Yesterday, a House of Representatives panel kicked off a hearing to review the Obama Administration's fuel economy standards of 54.5 miles per gallon by 2025.
Today, U.S. regulators, including officials from the National Highway Traffic Safety Administration (NHTSA) and the Environmental Protection Agency (EPA), are taking heat for a fuel-economy proposal that some policymakers say will result in more accident-related deaths.

Those policymakers argue that in an effort to hit 54.5 mpg, automakers might either lose focus on safety technologies, or sacrifice overall safety to keep vehicle weight in check. NHTSA administrator David Strickland asserts automaker's wouldn't sacrifice even a bit of safety due to need for vehicles to meet the U.S.' required crash test standards. In a written testimony, Strickland said:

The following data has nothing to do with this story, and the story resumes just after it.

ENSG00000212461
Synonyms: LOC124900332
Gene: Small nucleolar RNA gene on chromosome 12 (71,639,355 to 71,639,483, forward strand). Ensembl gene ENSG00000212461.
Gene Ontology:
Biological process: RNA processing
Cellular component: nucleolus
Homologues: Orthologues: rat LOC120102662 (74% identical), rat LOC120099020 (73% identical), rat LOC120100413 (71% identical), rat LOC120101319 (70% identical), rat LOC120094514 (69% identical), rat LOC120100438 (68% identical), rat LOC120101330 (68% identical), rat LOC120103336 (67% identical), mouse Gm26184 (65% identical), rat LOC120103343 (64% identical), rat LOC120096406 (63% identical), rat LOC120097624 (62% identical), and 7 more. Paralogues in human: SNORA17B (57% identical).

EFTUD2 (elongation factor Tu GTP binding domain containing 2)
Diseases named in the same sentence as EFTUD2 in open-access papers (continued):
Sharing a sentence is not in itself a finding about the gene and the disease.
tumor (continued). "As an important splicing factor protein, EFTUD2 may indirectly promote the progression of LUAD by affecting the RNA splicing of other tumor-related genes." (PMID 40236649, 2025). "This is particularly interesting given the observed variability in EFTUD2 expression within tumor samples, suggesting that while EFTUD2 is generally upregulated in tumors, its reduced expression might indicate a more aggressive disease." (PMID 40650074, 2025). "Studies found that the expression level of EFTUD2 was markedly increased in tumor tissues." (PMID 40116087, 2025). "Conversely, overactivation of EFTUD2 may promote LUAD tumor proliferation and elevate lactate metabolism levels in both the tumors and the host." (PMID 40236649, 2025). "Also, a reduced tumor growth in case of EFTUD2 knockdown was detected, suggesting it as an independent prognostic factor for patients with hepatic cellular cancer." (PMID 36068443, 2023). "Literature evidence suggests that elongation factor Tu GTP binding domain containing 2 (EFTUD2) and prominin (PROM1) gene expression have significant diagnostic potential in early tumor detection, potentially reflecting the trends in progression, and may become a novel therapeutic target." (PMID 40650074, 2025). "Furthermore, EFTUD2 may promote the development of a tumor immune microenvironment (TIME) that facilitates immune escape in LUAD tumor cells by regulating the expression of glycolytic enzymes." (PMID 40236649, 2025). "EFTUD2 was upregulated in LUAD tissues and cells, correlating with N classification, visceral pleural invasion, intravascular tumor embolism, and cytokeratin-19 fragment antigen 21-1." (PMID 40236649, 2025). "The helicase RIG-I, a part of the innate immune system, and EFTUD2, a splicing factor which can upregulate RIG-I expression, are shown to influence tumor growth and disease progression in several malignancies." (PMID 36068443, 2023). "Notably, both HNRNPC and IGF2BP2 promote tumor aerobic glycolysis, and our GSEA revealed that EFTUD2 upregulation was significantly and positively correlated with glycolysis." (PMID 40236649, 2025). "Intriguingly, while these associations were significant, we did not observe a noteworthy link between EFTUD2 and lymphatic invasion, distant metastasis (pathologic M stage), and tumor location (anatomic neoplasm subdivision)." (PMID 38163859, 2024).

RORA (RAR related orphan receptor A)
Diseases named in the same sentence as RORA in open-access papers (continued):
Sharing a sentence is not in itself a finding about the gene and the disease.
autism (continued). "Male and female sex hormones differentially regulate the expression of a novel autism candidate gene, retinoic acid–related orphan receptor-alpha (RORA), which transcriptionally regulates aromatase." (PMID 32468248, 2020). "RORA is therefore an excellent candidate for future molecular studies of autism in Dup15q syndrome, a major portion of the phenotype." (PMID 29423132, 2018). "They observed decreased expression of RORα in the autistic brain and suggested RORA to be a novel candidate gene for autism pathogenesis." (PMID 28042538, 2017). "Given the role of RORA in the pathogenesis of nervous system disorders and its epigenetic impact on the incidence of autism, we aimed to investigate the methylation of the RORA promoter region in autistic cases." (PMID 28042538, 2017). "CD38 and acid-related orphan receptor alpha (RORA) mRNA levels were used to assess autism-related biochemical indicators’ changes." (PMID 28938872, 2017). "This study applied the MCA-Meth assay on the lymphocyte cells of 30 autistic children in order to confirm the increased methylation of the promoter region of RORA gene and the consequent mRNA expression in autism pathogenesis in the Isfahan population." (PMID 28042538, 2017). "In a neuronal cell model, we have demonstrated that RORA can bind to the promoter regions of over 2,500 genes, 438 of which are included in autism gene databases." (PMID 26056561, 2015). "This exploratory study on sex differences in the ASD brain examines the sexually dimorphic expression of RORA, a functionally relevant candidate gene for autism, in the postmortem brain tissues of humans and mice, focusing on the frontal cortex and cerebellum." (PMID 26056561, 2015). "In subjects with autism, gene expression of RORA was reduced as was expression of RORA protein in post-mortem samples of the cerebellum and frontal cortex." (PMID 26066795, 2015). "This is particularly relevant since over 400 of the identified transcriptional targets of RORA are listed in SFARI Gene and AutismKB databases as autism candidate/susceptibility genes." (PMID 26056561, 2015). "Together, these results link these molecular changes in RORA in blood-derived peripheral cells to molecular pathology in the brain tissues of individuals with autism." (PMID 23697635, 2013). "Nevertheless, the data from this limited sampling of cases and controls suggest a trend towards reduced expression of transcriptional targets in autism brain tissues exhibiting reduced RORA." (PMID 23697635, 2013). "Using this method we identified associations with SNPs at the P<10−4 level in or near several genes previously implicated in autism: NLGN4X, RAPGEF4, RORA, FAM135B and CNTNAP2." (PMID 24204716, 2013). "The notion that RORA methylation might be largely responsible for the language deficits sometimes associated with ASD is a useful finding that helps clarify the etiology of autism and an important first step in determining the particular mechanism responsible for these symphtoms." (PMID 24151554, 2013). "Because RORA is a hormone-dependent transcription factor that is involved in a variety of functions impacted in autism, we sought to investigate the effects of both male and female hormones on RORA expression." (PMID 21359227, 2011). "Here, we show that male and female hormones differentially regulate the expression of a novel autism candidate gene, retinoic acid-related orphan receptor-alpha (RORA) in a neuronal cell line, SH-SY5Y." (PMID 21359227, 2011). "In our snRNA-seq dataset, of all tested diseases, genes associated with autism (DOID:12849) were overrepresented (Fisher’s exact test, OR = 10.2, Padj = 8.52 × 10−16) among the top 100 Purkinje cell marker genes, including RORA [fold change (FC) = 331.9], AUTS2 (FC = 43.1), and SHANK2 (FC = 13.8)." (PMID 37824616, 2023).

We absolutely will not require any manufacturer to do anything that would have a negative effect on safety.
The regulators testified before a panel overseen by Congressman Darrell Issa (R-CA, pictured), who has long been leading the charge against various aspects of the Obama Administration. He previously launched an investigation into the Solyndra situation titled, "How Obama's Green-Energy Agenda is Killing Jobs."

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